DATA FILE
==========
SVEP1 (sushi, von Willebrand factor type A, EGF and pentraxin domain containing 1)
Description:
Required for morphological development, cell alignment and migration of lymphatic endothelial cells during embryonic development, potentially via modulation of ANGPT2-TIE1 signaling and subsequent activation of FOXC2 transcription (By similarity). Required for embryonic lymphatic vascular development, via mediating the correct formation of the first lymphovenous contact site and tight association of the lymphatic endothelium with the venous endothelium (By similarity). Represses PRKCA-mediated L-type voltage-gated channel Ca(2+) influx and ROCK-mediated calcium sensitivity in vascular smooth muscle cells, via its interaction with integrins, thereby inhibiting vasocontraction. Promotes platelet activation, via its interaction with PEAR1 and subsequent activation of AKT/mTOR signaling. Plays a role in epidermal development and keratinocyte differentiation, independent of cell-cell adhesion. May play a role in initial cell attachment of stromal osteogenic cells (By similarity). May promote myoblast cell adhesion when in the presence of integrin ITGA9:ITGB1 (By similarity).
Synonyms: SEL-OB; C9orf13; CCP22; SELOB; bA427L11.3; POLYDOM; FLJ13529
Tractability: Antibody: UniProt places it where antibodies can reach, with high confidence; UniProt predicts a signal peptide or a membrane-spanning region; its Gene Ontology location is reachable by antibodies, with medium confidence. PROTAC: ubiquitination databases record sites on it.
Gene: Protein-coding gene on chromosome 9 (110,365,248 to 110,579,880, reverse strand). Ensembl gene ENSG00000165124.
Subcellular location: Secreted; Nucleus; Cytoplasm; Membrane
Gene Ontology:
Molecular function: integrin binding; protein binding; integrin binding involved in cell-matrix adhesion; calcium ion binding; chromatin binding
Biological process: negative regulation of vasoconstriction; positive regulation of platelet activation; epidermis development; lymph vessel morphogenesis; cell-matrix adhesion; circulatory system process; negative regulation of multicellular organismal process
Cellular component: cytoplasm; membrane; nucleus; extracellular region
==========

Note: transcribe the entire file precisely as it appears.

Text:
SVEP1 (sushi, von Willebrand factor type A, EGF and pentraxin domain containing 1)
Description:
Required for morphological development, cell alignment and migration of lymphatic endothelial cells during embryonic development, potentially via modulation of ANGPT2-TIE1 signaling and subsequent activation of FOXC2 transcription (By similarity). Required for embryonic lymphatic vascular development, via mediating the correct formation of the first lymphovenous contact site and tight association of the lymphatic endothelium with the venous endothelium (By similarity). Represses PRKCA-mediated L-type voltage-gated channel Ca(2+) influx and ROCK-mediated calcium sensitivity in vascular smooth muscle cells, via its interaction with integrins, thereby inhibiting vasocontraction. Promotes platelet activation, via its interaction with PEAR1 and subsequent activation of AKT/mTOR signaling. Plays a role in epidermal development and keratinocyte differentiation, independent of cell-cell adhesion. May play a role in initial cell attachment of stromal osteogenic cells (By similarity). May promote myoblast cell adhesion when in the presence of integrin ITGA9:ITGB1 (By similarity).
Synonyms: SEL-OB; C9orf13; CCP22; SELOB; bA427L11.3; POLYDOM; FLJ13529
Tractability: Antibody: UniProt places it where antibodies can reach, with high confidence; UniProt predicts a signal peptide or a membrane-spanning region; its Gene Ontology location is reachable by antibodies, with medium confidence. PROTAC: ubiquitination databases record sites on it.
Gene: Protein-coding gene on chromosome 9 (110,365,248 to 110,579,880, reverse strand). Ensembl gene ENSG00000165124.
Subcellular location: Secreted; Nucleus; Cytoplasm; Membrane
Gene Ontology:
Molecular function: integrin binding; protein binding; integrin binding involved in cell-matrix adhesion; calcium ion binding; chromatin binding
Biological process: negative regulation of vasoconstriction; positive regulation of platelet activation; epidermis development; lymph vessel morphogenesis; cell-matrix adhesion; circulatory system process; negative regulation of multicellular organismal process
Cellular component: cytoplasm; membrane; nucleus; extracellular region